Sokooti H, Saygili G, Glocker B, et al., 2019, Quantitative Error Prediction of Medical Image Registration using Regression Forests, Medical Image Analysis, ISSN: 1361-8415
Schlemper J, Oktay O, Schaap M, et al., 2019, Attention gated networks: Learning to leverage salient regions in medical images., Med Image Anal, Vol: 53, Pages: 197-207
We propose a novel attention gate (AG) model for medical image analysis that automatically learns to focus on target structures of varying shapes and sizes. Models trained with AGs implicitly learn to suppress irrelevant regions in an input image while highlighting salient features useful for a specific task. This enables us to eliminate the necessity of using explicit external tissue/organ localisation modules when using convolutional neural networks (CNNs). AGs can be easily integrated into standard CNN models such as VGG or U-Net architectures with minimal computational overhead while increasing the model sensitivity and prediction accuracy. The proposed AG models are evaluated on a variety of tasks, including medical image classification and segmentation. For classification, we demonstrate the use case of AGs in scan plane detection for fetal ultrasound screening. We show that the proposed attention mechanism can provide efficient object localisation while improving the overall prediction performance by reducing false positives. For segmentation, the proposed architecture is evaluated on two large 3D CT abdominal datasets with manual annotations for multiple organs. Experimental results show that AG models consistently improve the prediction performance of the base architectures across different datasets and training sizes while preserving computational efficiency. Moreover, AGs guide the model activations to be focused around salient regions, which provides better insights into how model predictions are made. The source code for the proposed AG models is publicly available.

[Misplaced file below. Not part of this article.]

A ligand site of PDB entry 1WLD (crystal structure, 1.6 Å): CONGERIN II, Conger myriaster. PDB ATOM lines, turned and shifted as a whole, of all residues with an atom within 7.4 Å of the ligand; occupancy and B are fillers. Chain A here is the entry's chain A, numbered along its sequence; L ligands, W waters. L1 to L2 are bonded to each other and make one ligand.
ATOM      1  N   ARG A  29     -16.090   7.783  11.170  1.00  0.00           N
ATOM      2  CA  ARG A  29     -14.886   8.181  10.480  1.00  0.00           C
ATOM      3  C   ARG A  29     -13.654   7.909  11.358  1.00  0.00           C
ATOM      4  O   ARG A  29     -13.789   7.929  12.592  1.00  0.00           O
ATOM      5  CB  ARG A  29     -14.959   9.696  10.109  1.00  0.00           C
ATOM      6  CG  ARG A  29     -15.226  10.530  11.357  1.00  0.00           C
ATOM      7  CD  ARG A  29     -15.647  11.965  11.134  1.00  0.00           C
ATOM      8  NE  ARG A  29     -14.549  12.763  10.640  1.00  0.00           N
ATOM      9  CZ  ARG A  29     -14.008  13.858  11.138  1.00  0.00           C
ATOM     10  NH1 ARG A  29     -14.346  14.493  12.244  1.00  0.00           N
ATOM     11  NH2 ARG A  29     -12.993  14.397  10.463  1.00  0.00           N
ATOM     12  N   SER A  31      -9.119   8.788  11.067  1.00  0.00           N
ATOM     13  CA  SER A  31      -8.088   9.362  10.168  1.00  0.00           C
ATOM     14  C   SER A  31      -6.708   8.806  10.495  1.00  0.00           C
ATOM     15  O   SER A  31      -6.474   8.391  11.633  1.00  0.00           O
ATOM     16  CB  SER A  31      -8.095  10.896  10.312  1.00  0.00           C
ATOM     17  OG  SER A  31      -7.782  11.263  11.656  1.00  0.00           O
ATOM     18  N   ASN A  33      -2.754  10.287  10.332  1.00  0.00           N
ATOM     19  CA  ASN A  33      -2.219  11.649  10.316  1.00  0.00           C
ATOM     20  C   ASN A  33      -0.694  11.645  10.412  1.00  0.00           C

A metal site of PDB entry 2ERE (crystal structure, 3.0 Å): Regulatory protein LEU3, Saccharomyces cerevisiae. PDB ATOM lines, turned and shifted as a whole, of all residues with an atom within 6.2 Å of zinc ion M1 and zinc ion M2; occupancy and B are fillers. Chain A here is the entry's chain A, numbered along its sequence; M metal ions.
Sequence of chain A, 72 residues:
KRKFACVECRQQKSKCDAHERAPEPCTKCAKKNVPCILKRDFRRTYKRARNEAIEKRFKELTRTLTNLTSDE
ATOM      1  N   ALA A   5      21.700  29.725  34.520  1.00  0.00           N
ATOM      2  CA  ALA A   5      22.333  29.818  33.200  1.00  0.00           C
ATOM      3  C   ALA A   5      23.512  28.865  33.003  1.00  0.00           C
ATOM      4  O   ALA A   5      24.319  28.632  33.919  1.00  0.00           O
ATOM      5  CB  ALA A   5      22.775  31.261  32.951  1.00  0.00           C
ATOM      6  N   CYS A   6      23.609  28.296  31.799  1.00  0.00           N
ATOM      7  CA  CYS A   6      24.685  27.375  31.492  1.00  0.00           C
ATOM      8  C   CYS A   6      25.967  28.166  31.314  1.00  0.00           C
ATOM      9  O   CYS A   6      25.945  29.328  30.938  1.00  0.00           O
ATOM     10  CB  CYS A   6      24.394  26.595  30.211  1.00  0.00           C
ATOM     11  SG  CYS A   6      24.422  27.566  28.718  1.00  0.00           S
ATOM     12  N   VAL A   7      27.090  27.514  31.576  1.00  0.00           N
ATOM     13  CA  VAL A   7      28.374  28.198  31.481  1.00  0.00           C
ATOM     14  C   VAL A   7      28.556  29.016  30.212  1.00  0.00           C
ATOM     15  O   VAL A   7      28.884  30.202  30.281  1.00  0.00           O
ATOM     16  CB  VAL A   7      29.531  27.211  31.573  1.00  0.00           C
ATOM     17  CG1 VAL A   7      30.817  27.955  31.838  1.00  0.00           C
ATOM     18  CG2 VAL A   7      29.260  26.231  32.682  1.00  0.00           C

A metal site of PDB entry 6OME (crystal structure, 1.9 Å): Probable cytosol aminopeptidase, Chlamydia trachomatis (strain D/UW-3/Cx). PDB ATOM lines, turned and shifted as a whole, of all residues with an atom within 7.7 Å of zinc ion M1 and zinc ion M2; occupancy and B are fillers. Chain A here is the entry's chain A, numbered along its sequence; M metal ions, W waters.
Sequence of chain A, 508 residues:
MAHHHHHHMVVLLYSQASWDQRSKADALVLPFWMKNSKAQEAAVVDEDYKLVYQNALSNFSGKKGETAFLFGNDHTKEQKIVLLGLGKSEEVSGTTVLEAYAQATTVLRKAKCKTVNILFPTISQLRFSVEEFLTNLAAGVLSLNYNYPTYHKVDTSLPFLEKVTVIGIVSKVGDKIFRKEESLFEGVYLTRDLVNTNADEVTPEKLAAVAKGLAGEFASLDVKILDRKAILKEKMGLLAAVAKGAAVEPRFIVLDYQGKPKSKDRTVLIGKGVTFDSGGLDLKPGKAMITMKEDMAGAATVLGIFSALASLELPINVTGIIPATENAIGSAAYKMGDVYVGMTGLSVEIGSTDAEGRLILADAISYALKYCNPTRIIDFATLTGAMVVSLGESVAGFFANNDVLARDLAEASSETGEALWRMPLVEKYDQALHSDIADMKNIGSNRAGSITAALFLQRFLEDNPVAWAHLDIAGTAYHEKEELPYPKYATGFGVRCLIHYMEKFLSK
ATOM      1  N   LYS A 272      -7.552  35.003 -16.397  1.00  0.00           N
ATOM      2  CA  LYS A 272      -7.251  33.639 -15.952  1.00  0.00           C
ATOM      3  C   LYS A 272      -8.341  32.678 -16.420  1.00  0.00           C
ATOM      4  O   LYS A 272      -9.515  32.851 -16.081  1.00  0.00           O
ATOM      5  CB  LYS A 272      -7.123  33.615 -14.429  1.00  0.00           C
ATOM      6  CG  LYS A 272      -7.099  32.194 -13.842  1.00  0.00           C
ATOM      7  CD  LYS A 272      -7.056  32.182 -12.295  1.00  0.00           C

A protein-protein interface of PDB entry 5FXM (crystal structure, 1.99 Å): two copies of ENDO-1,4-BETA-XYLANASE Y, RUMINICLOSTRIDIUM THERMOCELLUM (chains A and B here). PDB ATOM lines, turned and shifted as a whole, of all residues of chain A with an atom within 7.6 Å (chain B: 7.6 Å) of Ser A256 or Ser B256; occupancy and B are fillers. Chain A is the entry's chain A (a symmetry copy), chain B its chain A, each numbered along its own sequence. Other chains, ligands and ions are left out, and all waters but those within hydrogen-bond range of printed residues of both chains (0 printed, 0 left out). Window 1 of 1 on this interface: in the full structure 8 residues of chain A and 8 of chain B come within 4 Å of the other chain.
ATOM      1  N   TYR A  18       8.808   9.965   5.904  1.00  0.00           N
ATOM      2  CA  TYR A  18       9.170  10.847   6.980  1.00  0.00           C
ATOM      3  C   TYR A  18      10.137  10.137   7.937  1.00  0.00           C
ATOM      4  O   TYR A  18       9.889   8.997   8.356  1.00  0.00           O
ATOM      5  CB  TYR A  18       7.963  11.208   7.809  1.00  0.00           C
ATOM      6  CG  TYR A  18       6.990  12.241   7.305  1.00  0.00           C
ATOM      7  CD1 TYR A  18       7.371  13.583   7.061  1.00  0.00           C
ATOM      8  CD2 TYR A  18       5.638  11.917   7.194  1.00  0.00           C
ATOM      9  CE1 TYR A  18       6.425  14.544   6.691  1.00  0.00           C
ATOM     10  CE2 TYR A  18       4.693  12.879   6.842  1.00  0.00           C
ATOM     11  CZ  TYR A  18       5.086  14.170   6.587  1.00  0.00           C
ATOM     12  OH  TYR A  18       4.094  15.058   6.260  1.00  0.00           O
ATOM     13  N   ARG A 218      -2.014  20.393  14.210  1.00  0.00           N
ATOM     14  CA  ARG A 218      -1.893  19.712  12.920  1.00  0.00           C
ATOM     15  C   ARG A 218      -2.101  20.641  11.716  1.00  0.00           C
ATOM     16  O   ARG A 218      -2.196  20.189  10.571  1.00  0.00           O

Alansary A, Oktay O, Li Y, et al., 2019, Evaluating reinforcement learning agents for anatomical landmark detection, Medical Image Analysis, Vol: 53, Pages: 156-164, ISSN: 1361-8415
Automatic detection of anatomical landmarks is an important step for a wide range of applications in medical image analysis. Manual annotation of landmarks is a tedious task and prone to observer errors. In this paper, we evaluate novel deep reinforcement learning (RL) strategies to train agents that can precisely and robustly localize target landmarks in medical scans. An artificial RL agent learns to identify the optimal path to the landmark by interacting with an environment, in our case 3D images. Furthermore, we investigate the use of fixed- and multi-scale search strategies with novel hierarchical action steps in a coarse-to-fine manner. Several deep Q-network (DQN) architectures are evaluated for detecting multiple landmarks using three different medical imaging datasets: fetal head ultrasound (US), adult brain and cardiac magnetic resonance imaging (MRI). The performance of our agents surpasses state-of-the-art supervised and RL methods. Our experiments also show that multi-scale search strategies perform significantly better than fixed-scale agents in images with large field of view and noisy background such as in cardiac MRI. Moreover, the novel hierarchical steps can significantly speed up the searching process by a factor of 4-5 times.
Lee M, Petersen K, Pawlowski N, et al., 2019, TeTrIS: template transformer networks for image segmentation with shape priors, IEEE Transactions on Medical Imaging, ISSN: 0278-0062
In this paper we introduce and compare different approaches for incorporating shape prior information into neural network based image segmentation. Specifically, we introduce the concept of template transformer networks where a shape template is deformed to match the underlying structure of interest through an end-to-end trained spatial transformer network. This has the advantage of explicitly enforcing shape priors and is free of discretisation artefacts by providing a soft partial volume segmentation. We also introduce a simple yet effective way of incorporating priors in state-of-the-art pixel-wise binary classification methods such as fully convolutional networks and U-net. Here, the template shape is given as an additional input channel, incorporating this information significantly reduces false positives. We report results on synthetic data and sub-voxel segmentation of coronary lumen structures in cardiac computed tomography showing the benefit of incorporating priors in neural network based image segmentation.